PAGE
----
So, while I agree that they should be a lot bigger and more prominent, I'd like to point out that these are not *that* hard to find ;)

Comment: Re:Crashes a lot ? (Score 1) 308

by BlackFingolfin (#32502850) Attached to: Safari 5 Released
Deleted all cookies, it still crashes. Best way to trigger it is to go to that site, and then follow internal links, and scroll a lot, while they are loading. I.e. click on a link and start wildly to scroll up and down (works nicely using my MacBook Pro's touchpad). Last crash involved WebCore::BitmapImage::draw.

Comment: Re:Crashes a lot ? (Score 1) 308

by BlackFingolfin (#32502746) Attached to: Safari 5 Released
No extensions installed at all! Yes, I do have some math fonts (used by jsMath) installed. However, no such problems occur with Firefox and Chrome. So while I of course can't exclude the possibility that a font is corrupt, it seems strange that Chrome (which also uses Webkit) is not affected... Also weird is that I get quite some different stack traces. But several of them seem to be related to cookie storage (stack trace contains among other things MemoryCookies::~MemoryCookies and DiskCookieStorage::syncStorageLocked). I'll try deleting all cookies. Weird.

Comment: Crashes a lot ? (Score 1) 308

by BlackFingolfin (#32495862) Attached to: Safari 5 Released
I was quite excited when I saw this and went to get it. Now I have it for half an hour and already regret it -- it already crashes over a dozen times on me -- albeit always on the same page, just at different points (and with different crash stack backtraces, too). Specifically, http://terrytao.wordpress.com/ is where I see those. Anybody else having similar problems?

Comment: Re:No story here (Score 2, Insightful) 1324

by BlackFingolfin (#30939968) Attached to: US Grants Home Schooling German Family Political Asylum

What about the rights of the children? I don't think that parents "own" their children, and should be allowed to do with them in whatever way they want. Sure, parents should take care of their kids until they are old enough to really make well-informed own decisions.

The idea behind enforcing that all children are sent to a school (which by the way, includes many alternate school forms, not just the regular state schools, as many people here claim incorrectly) is that this way, all kids are ensured a chance to get suitable education. And moreover, to have a chance to learn how to socialize with other people, too. To learn to live with people who have different believes and opinions side by side, and respect them. In my class, there were christians, atheists, muslims. I grew up knowing that there are many different kinds of people out there, and that yet they are (mostly ;) normal people you can have great fun with and like. Not enemies, as many religions paint any non-believers, sadly.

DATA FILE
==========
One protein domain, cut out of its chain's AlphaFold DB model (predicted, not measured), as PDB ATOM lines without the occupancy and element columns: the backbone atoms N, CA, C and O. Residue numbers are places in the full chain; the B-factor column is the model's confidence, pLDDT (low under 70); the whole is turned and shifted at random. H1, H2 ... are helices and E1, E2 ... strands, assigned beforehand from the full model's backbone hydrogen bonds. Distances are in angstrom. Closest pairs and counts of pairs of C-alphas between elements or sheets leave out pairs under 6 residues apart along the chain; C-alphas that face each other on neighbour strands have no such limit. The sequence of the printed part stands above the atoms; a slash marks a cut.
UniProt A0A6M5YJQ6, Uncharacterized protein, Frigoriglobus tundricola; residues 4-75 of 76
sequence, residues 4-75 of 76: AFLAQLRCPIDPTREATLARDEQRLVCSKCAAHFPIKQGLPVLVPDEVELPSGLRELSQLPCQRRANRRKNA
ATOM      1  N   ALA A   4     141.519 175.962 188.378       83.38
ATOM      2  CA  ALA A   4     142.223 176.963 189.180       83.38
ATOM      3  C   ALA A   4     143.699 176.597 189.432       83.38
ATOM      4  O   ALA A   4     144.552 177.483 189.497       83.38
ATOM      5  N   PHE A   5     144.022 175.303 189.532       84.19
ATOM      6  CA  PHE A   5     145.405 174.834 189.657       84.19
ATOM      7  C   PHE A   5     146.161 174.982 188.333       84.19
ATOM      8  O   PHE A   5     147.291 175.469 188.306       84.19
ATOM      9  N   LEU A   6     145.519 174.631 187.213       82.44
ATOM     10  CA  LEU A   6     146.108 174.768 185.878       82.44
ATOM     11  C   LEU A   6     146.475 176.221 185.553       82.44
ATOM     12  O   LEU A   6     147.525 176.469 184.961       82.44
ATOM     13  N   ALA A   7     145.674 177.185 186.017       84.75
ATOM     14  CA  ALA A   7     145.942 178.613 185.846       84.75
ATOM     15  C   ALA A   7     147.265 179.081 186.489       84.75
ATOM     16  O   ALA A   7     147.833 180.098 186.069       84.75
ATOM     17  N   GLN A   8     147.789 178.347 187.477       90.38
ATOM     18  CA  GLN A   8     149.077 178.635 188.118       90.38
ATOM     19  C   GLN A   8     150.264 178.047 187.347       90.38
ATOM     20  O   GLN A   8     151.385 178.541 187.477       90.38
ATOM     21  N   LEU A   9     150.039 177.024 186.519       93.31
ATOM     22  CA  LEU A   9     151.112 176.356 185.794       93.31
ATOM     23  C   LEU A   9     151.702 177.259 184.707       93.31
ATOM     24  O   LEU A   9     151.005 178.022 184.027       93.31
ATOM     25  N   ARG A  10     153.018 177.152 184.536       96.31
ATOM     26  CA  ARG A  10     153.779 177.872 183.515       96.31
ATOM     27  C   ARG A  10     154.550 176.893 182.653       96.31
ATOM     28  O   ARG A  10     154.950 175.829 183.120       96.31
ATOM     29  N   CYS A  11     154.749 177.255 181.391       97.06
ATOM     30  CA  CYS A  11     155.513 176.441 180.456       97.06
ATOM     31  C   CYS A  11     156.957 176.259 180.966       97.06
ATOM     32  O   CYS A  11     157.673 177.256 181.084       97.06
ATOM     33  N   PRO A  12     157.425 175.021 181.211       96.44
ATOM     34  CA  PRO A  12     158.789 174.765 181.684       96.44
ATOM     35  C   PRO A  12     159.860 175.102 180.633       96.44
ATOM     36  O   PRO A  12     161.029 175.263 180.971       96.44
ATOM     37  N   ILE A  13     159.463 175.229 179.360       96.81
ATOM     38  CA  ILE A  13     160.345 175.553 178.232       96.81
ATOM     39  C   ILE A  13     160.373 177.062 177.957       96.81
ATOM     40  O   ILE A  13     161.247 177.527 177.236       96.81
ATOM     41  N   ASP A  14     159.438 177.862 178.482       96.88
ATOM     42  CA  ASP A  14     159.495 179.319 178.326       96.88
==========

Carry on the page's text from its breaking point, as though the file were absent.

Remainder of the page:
Maybe the current way of forcing all kids in Germany to visit some kind of school is not the best. But then I also don't believe that allowing parents to isolate their children and to indoctrinate them is a good idea, either -- no matter whether it is orthodox Christianity, radical Islam, zealous Science-believe, or the Church of the Flying Spaghetti Monster. The foundation of a democracy is mutual understanding and a willingness to cooperate with each other, and I feel that's more important than granting a universal home schooling right, with all its pros and cons.

Comment: Re:medical problems (Score 5, Informative) 492

by BlackFingolfin (#28882073) Attached to: CentOS Project Administrator Goes AWOL
Wait, we are talking about somebody who has "disappeared" a year ago; only he hasn't really disappeared, he occasionally showed up for meetings, making promises, then vanished again (and didn't keep the promises). How would this be explained or justified by a hypothetical medical situation? Even if there was one, then shouldn't he have said months ago "Hey folks, I am in some sort of bad situation, somebody needs to take over my responsibilities while I try to resolve things." ? Nope, I think what they did was very reasonable; although maybe they should have done it a couple months earlier.